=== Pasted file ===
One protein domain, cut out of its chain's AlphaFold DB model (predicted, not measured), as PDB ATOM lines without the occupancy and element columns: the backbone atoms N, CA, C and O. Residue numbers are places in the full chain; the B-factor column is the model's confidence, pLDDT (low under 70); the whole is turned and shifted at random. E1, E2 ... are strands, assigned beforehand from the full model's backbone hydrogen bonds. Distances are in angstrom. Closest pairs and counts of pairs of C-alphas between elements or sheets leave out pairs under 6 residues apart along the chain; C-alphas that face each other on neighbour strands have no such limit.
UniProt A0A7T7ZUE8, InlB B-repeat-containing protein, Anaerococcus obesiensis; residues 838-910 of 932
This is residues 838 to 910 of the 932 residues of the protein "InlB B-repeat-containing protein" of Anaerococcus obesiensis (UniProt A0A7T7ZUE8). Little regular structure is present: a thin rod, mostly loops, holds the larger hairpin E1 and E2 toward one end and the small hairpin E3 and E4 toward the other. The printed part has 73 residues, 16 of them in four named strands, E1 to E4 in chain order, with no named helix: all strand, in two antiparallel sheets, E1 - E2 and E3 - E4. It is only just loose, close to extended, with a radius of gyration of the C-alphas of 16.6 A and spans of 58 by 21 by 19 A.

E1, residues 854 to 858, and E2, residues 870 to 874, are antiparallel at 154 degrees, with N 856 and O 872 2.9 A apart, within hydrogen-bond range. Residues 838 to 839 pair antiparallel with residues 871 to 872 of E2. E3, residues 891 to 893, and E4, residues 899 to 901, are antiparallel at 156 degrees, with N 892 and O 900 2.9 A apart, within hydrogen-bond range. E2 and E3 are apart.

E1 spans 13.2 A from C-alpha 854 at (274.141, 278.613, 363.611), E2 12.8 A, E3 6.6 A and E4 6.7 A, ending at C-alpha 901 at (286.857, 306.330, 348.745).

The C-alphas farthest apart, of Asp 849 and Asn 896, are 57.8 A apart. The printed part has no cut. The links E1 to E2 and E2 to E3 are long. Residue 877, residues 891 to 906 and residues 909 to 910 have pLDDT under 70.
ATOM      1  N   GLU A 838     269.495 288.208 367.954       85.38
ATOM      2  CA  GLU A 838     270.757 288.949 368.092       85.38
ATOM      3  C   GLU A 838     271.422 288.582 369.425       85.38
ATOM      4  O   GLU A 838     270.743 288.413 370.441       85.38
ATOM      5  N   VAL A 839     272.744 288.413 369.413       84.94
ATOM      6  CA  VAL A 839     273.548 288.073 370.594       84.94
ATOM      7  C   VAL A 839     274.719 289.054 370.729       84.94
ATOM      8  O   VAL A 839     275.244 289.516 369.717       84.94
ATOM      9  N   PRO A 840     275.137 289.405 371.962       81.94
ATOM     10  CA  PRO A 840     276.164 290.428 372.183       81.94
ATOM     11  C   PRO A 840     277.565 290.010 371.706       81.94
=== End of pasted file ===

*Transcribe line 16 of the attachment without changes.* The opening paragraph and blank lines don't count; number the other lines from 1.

ATOM     11  C   PRO A 840     277.565 290.010 371.706       81.94